In the Kingdom of Men:
Love, Faith and Spirituality in von Trier's Breaking the Waves

By Ingrid Fernandez
Stanford University


1. For full review, see Jonathan Rosenbaum’s “Mixed Emotions” in Chicago Reader (Dec. 5, 1996) available WWW:

2. See Irena S.M. Makarushka, “Transgressing Goodness in Breaking the Waves” in JR & F 2:1 (April 1998).

3. Nietzsche proposes that the driving force of every organism whether partial or connecting into a whole is based on action.  He defines “life” as the will to power.  The will to power is the objective manifestation of the vital force that animates the workings of the world.  It organizes what we perceive as life forms, from its most basic as in the protozoan to more complex structures such as the body politic.  But it does not require social validity as a subject, but rather the ability of the organism to enhance itself and expand.  In order to be part of the ecosystem, every organism is already enmeshed in enacting some form of this type of willing.   Nietzsche’s brilliant contribution de-idealizes mankind and assumes no particular superiority that would place the human at the center.  He privileges the instinct to enhance as the basic form of motivation and allocates similar value to all life forms rather than concocting hierarchical structured based on a special quality evident in humans as opposed to non-human animals or other active elements in nature.  

4. For full discussion of the difference between Agape and Eros, see Anders Nygen, “Agape and Eros” in Eros, Agape, and Philia: Readings in the Philosophy of Love (St. Paul: Paragon House, 1989): 85-95.

5. In “Redeeming Sexual Violence? A Feminist Reading of Breaking the Waves,” Alyda Faber challenges essays by Stephen Heath, Kyle Keefer, Tod Linafelt and Irena Makarushka that propose the figure of Bess as embodying liberating subversive sexuality.  She invokes Kristeva’s concept of the abject as an excluding category and concludes that von Trier idealizes feminine masochism in his association of the female body with abjection, pathology and the irrational, and in so doing, reaffirms patriarchal authority through power and rationality. The article serves as a substantial summary of the competing feminist interpretations of the film.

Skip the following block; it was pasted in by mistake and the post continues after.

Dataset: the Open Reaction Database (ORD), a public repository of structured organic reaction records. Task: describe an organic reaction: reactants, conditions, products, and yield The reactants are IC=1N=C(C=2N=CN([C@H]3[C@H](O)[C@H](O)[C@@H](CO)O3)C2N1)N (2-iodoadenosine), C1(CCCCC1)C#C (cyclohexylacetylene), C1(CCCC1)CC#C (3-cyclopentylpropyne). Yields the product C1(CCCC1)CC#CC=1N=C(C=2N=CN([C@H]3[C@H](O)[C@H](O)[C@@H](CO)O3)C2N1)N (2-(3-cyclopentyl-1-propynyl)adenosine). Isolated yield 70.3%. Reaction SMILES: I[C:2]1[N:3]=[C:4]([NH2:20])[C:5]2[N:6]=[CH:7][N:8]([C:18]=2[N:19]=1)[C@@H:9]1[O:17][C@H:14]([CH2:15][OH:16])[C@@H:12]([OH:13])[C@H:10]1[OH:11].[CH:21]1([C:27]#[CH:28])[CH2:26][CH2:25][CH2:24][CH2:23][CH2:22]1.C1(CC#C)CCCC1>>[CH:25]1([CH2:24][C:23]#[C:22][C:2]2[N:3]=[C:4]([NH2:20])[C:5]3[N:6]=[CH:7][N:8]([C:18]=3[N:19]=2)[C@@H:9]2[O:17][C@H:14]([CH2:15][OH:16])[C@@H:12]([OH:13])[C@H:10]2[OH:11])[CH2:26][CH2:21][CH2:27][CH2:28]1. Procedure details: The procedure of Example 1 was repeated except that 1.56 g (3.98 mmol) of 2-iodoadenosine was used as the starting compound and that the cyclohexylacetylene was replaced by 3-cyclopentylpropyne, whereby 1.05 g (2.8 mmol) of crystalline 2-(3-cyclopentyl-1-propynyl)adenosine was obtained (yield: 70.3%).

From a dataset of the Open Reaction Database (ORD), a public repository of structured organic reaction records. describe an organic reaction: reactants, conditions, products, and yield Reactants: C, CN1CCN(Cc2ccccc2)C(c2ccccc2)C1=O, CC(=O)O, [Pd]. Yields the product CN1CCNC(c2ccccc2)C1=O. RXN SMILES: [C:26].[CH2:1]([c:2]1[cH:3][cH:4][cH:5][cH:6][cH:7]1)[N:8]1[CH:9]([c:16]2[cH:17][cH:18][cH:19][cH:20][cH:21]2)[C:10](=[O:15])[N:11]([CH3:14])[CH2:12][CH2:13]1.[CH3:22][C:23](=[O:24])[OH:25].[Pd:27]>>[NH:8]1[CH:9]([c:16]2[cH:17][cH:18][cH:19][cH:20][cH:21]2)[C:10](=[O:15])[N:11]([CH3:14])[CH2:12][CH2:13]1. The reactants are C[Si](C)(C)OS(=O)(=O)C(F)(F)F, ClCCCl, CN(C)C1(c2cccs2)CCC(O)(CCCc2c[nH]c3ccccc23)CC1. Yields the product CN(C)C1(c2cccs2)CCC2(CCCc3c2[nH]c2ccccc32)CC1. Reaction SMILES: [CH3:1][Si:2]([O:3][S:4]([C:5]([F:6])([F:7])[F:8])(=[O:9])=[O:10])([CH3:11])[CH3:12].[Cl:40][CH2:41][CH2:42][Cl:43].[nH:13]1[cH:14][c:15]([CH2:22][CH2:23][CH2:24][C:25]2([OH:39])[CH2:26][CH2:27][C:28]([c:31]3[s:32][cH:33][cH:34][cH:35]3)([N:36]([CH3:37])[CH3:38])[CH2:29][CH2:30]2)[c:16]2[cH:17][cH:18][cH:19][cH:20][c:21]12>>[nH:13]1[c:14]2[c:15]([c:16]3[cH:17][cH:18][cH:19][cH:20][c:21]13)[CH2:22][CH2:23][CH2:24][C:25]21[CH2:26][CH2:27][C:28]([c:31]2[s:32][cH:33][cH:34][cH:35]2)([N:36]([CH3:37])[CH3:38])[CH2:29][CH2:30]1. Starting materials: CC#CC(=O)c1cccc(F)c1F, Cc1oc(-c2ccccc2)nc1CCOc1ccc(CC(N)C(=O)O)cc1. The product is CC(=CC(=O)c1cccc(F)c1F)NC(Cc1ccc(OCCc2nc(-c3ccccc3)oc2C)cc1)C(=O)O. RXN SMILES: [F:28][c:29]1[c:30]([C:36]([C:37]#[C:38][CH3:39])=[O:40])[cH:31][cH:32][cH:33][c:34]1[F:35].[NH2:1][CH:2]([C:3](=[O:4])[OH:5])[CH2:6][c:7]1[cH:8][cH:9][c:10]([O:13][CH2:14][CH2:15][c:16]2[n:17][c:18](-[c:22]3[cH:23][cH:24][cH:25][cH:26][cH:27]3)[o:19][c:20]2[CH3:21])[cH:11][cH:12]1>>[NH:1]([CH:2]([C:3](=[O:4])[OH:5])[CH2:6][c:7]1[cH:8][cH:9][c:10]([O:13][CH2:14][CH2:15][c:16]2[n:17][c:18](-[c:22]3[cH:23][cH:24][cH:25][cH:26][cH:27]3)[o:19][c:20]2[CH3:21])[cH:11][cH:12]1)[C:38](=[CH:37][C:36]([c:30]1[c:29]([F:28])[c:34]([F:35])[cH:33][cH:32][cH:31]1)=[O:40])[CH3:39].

6. Flaubert’s “A Simple Heart” also goes to extremes in portraying the constant peril of the main character, Felicité, who often suffers in vain.  The ending is similarly open to doubt as to its sincerity or cynicism, with the stuffed parrot appearing in a vision as the Holy Spirit welcoming the saint-like Felicité to the afterlife.

7. See for example Tony Michael and Ken Derry’s “Jon Woo’s The Killer and Girard.” JR & F 5:1 (April 2001); Paul Graham’s “Revisiting Violence in The Godfather: The Ambiguous Space of the Victimage Model.” JR & F 9:2 (October 2005); and Jethro Rothe-Kushel’s “Fight Club: A Ritual Cure for the Spiritual Ailment of American Masculinity.” The Film Journal.  Available WWW:

8. Here Makarushka is quoting Louise J. Kaplan’s Female Perversions.

9. I am using the Guld Hjerle children’s picture book as my source because I am interested in the form and tone of this story.  For references, please WWW:  I am using the story as a separate text and not basing my comparison between the film and the fairy-tale purely on von Trier’s incomplete remembrance of it in one of the interviews.

10. For elaboration of the concept of “presentification,” please see Hans Ulrich Gumbrecht.  Production of Presence: What Meaning Cannot Convey (Stanford: Stanford UP, 2004).


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